Replacement, wear and care schedules
Different lenses need to be replaced at different times, due to lenses wearing out and in order to maintain good eye health. The length of time the lens may be re-used and how to care for them depends on the type of lens.
Disposable contact lenses
Disposable lenses should be replaced according to their disposable time frame i.e. daily, weekly, two-weekly or monthly.
Disposable lenses are the most commonly prescribed and are an excellent choice health-wise because there is less opportunity for protein and bacteria to build up on them. With daily disposable contact lenses, you won’t even need to disinfect your contact lenses after each use.
Non-extended wear contact lenses
Non-extended wear lenses are applied in the morning and removed in the evening. Lenses should be cleaned and disinfected before being worn again to prevent the collection of residues (proteins and bacteria) that can cause eye infections, and for improved comfort. Lenses are usually cleaned by rubbing between the palm of one hand and a finger, using an appropriate cleaning solution. In some cases disinfection using another type of solution is also required. Your optometrist can advise the best way to clean your contact lenses.
Extended wear contact lenses
Extended wear lenses can be worn continuously (day and night) for up to a certain number of days, usually seven to 30. These lenses allow large amounts of oxygen to pass through to the eye. Only the right type of lenses may be worn while you sleep – always check with your optometrist first. Extended wear contacts are not suitable for everyone; your optometrist can advise if they are suitable for you.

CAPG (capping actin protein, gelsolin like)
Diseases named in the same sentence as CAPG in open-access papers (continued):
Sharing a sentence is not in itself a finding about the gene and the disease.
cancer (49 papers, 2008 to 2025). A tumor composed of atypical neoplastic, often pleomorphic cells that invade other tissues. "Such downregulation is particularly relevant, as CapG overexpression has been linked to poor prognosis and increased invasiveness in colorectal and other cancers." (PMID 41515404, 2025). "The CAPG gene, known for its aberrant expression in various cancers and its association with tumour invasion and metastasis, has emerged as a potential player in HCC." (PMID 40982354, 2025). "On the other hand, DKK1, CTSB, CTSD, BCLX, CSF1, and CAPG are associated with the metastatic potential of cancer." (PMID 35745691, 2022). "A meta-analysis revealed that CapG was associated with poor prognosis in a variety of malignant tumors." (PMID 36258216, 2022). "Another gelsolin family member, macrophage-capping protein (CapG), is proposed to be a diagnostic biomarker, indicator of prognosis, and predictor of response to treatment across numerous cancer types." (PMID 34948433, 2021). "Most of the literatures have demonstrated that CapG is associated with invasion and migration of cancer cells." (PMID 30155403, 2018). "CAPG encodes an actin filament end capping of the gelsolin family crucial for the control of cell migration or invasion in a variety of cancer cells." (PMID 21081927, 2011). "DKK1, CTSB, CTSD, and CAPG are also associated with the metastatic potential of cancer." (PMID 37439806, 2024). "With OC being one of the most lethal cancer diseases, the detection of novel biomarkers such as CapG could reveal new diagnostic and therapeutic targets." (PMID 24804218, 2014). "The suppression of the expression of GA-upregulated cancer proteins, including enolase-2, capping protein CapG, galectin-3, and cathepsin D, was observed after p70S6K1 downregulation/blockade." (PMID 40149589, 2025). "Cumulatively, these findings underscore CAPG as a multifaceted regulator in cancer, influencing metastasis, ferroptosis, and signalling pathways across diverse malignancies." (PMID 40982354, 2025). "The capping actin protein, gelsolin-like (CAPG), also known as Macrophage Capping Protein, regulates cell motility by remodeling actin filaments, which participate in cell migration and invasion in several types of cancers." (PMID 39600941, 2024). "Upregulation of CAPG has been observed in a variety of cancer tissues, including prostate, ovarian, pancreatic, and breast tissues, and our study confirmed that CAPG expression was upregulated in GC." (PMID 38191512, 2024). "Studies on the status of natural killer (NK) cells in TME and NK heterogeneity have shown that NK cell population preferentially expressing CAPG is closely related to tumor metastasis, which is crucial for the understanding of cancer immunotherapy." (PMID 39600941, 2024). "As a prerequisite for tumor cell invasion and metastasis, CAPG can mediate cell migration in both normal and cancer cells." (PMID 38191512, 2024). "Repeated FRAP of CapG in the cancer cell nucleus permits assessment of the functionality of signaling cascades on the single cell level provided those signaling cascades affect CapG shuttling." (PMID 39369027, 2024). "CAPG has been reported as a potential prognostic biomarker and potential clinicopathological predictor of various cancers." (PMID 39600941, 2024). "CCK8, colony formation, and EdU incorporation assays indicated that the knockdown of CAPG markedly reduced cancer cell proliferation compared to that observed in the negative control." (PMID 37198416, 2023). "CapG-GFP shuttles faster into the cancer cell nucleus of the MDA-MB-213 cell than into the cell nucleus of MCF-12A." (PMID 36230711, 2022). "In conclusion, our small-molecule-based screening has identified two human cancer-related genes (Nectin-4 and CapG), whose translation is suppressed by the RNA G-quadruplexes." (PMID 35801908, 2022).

Long wear contact lenses
Planned replacement contact lenses last one to several months. Customised soft contact lenses can last up to a year; conventional rigid contact lenses can last even longer and often only need replacing due to a change in prescription.
Most optometrists encourage contact lens wearers to have eye examinations every 12 months to ensure your prescription and contact lens type are still appropriate and to detect and correct problems early.
After-care appointments are a great opportunity to raise any concerns you may have about your contact lenses. Since a contact lens sits directly on the eye it increases the risk of complications such as eye infections. While serious complications of contact lens wear are rare, regular eye examinations are a good insurance policy. As technologies evolve every year, your optometrist may suggest you upgrade to the latest material or design.